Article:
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BMW's twin-turbo X6 V8 driven

2009-07-17 08:45
Vehicle Specs
Manufacturer BMW
Model X6
Engine 4.4l V8
Power 300kW @ 5 500-6 400r/min
Torque 600Nm @ 1 750-4 500r/min
Transmission 6-speed auto
Zero To Hundred 5.4 sec
Top Speed 250km/h
Fuel Tank 85l
Fuel Consumption 13.5l/100km
Weight 2 265kg
Boot Size 570l
Airbags Six
Tyres 255/50 R19
Front Suspension Double track arm axle; small, negative steering roll radius
Rear Suspension Integral axle; space-effect suspension

Lance Branquinho

BMW’s inimitable X6 is finally available locally with blown V8 power, rounding off the range which was launched nearly a year ago.

Although BMW marketing jargon specifies the X6 as a four-door coupe, most people still class it as a severely stylised SUV.

If you wish to really antagonise BMW pundits you can even dare to call it a X5 hatchback….

A classless car?

Whichever class you wish to pencil it in at, X6 has been on sale locally for nearly a year now and demand remains high.

Despite the apparent pointlessness of design (especially considering the excellence of its X5 sibling) and the alarming styling, X6 sales figures are solid, which is all that counts, really.

They say familiarity breeds contempt, and with an increasing number of X6s operating in the right-hand lanes of most South African urban centres, its initially vilified styling has settled into a nuance of measured presence.

Parallelogram shaped exhaust differentiate the V8 50i from its in-line six siblings with their rounded gas exchange plumbing.

Best appreciated when viewed from a side profile perspective, where X6’s sharply sloping "coupe" roofline is most notable, the new xDrive50i version is nearly indistinguishable from its in-line six-cylinder petrol and diesel turbocharged siblings.

The X5 familiar front end styling has the requisite overtaking presence to clear slower traffic ahead, whilst the only visual clue to a forced-induction V8 residing above the front axle are a set of forbidding, parallelogram shaped dual exhausts at the rear.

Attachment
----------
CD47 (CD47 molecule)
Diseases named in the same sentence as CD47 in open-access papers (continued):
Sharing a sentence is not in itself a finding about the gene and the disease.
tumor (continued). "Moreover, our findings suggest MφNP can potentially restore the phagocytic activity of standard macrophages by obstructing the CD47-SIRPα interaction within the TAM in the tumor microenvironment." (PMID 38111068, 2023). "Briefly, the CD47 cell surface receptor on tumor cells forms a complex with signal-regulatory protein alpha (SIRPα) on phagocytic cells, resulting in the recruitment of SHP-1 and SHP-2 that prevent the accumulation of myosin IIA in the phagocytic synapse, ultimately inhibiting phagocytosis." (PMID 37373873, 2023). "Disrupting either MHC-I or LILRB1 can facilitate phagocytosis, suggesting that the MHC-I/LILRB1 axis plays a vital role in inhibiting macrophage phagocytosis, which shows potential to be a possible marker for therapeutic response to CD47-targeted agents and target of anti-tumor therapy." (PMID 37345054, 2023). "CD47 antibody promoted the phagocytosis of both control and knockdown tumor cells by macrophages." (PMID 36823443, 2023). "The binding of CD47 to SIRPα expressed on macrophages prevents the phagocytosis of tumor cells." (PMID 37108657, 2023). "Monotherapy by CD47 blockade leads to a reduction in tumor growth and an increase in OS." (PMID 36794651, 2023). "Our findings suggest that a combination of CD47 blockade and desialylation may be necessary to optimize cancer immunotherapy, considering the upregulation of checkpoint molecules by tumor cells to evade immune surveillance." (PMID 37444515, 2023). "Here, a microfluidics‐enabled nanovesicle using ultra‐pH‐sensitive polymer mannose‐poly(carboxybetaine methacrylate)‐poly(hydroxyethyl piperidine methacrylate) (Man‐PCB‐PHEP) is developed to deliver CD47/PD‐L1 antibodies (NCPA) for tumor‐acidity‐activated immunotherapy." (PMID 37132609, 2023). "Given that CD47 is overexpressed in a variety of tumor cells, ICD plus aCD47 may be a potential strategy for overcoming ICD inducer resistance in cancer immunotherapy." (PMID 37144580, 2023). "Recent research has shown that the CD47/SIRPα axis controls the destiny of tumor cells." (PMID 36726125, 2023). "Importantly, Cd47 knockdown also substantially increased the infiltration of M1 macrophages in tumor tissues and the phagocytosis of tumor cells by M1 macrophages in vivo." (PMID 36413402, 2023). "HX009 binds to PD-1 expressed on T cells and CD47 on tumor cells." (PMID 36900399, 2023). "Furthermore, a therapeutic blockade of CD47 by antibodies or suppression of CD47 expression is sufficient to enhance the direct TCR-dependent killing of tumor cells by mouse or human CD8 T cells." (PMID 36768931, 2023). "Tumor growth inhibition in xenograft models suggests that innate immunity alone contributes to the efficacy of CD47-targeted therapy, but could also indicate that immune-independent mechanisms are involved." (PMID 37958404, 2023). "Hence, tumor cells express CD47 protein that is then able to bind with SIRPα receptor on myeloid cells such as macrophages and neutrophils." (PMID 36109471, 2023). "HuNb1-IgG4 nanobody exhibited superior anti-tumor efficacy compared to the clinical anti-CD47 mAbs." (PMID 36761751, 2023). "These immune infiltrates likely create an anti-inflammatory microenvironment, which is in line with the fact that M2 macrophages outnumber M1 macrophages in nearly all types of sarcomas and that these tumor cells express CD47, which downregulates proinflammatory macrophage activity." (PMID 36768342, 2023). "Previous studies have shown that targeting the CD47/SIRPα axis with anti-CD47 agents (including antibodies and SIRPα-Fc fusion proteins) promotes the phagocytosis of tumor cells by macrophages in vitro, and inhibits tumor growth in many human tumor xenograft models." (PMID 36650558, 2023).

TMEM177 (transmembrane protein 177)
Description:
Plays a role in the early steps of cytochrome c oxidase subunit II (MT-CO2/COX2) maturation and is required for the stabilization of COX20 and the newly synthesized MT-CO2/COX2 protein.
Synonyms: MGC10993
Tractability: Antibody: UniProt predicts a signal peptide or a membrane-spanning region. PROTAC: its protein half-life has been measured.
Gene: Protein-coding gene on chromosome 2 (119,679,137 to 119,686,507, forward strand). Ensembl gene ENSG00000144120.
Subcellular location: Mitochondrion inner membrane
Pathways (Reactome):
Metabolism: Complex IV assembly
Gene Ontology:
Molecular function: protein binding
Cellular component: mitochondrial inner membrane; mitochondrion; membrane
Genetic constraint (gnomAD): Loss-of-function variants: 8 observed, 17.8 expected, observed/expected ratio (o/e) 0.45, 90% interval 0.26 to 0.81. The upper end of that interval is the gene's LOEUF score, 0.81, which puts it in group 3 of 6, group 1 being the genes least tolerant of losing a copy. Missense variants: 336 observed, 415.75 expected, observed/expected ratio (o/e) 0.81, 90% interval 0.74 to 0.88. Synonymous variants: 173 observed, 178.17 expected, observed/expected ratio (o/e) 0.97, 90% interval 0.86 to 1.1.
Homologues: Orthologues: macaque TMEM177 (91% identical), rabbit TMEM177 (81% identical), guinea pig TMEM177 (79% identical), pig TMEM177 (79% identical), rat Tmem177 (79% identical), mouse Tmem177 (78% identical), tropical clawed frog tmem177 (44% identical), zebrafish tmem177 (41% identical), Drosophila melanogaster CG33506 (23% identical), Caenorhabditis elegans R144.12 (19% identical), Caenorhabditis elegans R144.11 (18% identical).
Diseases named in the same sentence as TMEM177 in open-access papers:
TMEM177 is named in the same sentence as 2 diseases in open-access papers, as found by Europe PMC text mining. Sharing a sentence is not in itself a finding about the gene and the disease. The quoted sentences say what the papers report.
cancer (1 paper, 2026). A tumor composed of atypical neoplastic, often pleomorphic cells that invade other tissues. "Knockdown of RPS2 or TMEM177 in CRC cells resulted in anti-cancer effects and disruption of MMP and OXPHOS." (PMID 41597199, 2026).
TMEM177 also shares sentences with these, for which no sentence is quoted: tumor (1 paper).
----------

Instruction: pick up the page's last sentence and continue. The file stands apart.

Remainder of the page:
An engineering tour de force

As easy as it is to take issue with the X6’s brazenly nouveau riche pleasing design, Munich’s engineering department has ensured – yet again – that whatever the product planning and marketing dream up rolls off the production line with a redoubtable standard of engineering expertise.

The 4.4l, twin-turbo V8 is a contemporary masterpiece.

All aluminium in construction (even the sub-assembly), with both turbochargers nestled between the two cylinder banks, it runs at an uncannily high 10:0.1 compression ratio thanks to the direct injection fuelling system.

Enthusiasts might scoff at its forced induction nature (an oddity for BMW’s V8s), yet with 600Nm of rotational force factoring in at a scant 1 750r/min, and a 300kW power peak streaming from 5 500-6 400r/min, the numbers take some beating…

V8 in configuration, 4.4l in displacement, and turbocharged in terms of fuel/air mixture. Not traditional BMW, yet hugely effective, and the probable basis for the next M5 engine too...

Drive is distributed to all-four wheels via BMW’s xDrive system, with an electronically actuated multiplate clutch splitting drive between the axles.

BMW’s Dynamic Performance Control (DPC) system operates to vary drive to opposing axle wheels. It acts like a fore and aft limited slip differential of sorts, with one key differentiating characteristic…

DPC has the ability to accelerate one of the opposing wheels on each axle independently of the other, instead of simply rationing power to the slipping wheel during high speed cornering when extreme lateral forces are at play.

Further mechanical engineering witchcraft courtesy of BMW is found in X6’s ability to apportion torque between the rear wheels even on trailing throttle or during a complete lift when the car goes into "overrun".

Thanks to a superimposed transmission with dual planetary gearing within the final drive, controlled by a multi-plate brake actuated by dual electric motors (one for each wheel), variable drive can be apportioned on the rear axle during overrun.